Game On @ Your Library
|You can download the poster at
November 12th is National Gaming Day @ Your Library. For several years now there has been a huge increase in libraries that offer gaming programs as a way to get teens into the library. Many libraries are building teen areas with an emphasis on technology and gaming in hopes that teens will come to play but leave with a book.
Like many librarians, I have used gaming as a way to get teens into the library and overall have found it to be quite successful. In fact, of all the programming I have engaged in, video games have in fact had the largest draw with high attendance numbers and repeat participants. And yes, they often do eventually end up checking out books. In comparison, craft programs, which often have a large cost associated with them, have lower turn out as do a lot of speakers. The only programming I have had with larger turn out has been large, one time events such as a Harry Potter program or Meet the Team night. In comparison, gaming has a large start up cost (you have to purchase a system and games) but over time it pays itself off in spades.
In the last few years there has also been some acknowledgement that gaming programs don’t always have to be technology based. You can invite teens in to play board games, card games, and life size games. Card games can include trading card based games like Magic and Yu-Gi-Oh tournaments, or whatever is popular at the moment.
There is a lot of research based evidence to support the idea of gaming in the library. In fact, there is a library gaming lab that runs out of Syracuse. Scott Nicholson began the Library Game Lab in Syracuse as a way to explore games in libraries. At the lab’s website he offers an introductory video.
ALA also has a lot of offerings regarding support materials and research on gaming in libraries. Here you can find access to research based evidence in support of gaming in libraries as well as some good how to information.
You’ll also want to visit the http://ngd.ala.org/ website for information, posters and a press kit.
Not all gaming need be technology based. I believe it is important occasionally to unplug our teens and get them gathered around a table to relate to each other on a more personal level. So spend some money buying a collection of popular board games and get teens playing. Some favorites include Apples to Apples, Risk, Balderdash, Scattegories, Chess and Battleship. Some libraries work with their local schools to have a chess club.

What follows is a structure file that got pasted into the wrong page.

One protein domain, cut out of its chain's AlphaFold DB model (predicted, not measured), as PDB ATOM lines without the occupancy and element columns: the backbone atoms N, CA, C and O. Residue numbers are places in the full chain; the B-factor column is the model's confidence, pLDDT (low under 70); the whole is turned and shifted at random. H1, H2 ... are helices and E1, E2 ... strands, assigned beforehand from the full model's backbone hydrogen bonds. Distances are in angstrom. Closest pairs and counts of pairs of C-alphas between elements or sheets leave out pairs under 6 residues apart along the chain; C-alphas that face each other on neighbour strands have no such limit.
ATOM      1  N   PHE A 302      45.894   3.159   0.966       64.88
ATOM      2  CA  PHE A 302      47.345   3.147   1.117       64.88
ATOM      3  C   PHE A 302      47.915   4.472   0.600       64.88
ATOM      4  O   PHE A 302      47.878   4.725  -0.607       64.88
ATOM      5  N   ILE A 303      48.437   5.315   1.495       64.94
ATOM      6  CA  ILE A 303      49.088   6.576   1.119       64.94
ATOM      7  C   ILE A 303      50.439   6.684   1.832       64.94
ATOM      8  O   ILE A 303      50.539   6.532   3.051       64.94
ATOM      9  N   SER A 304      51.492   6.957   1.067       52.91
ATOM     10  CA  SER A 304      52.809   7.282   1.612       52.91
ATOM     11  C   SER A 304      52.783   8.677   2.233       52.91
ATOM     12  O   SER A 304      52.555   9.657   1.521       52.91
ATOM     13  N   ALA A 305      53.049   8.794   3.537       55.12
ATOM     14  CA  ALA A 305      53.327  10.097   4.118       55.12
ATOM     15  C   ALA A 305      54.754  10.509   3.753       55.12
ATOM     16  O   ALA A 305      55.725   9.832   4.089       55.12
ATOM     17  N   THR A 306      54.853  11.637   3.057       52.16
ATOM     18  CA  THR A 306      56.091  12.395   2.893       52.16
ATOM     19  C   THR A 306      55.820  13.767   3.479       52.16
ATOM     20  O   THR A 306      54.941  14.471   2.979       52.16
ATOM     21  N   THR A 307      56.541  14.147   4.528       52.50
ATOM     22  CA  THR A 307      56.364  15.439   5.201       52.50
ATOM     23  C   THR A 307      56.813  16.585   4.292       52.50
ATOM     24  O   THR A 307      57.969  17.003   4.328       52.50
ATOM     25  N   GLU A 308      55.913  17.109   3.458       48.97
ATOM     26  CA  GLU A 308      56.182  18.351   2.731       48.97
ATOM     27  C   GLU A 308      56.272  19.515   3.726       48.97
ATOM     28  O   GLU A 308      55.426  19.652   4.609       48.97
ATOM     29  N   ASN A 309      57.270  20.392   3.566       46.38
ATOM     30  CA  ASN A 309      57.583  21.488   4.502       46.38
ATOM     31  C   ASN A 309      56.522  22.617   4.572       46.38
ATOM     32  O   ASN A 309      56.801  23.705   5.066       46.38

Board games don’t have to be played around a table with little pawns, you can bring the board games to life and make it a large, interactive program. The October 2011 edition of VOYA has a discussion of playing life size CandyLand. Here are some more resources for putting together a life size version of various games:
Recreation Guy: How to Put Together a Life Size Candyland
Live Clue by RoseMary Honnold
Human Battleship (there are various resources for this)
How to Make a Big as Life Board Game blog post
ALSC: Life Size Candyland
I would love for you to share if you have information about other life size games and how to put them together. Also, what are your teens favorite video and board games to play? I find it is always helpful to know what others are having success with.
Whatever you decide to do with gaming at your library, don’t make it a one time event. It really can be a great tool to get new audiences (and guys!) into your library and create repeat business so that you can build relationships with your teens can get them reading as well as playing.
SLJ: Meet the New Board, Board Games in the Library
The Role of Gaming in the Library: Taking the Pulse
Games @ the GT Library
The Librarian’s Guide to Gaming
Youth Services Corner: Five Boardgames for Teen Library Programs
Bringing Games (and Gamers) into Your Library: 100 Tips
Gaming Success: A Library Best Practices Wiki
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About Karen Jensen, MLS
Karen Jensen has been a Teen Services Librarian for almost 30 years. She created TLT in 2011 and is the co-editor of The Whole Library Handbook: Teen Services with Heather Booth (ALA Editions, 2014).
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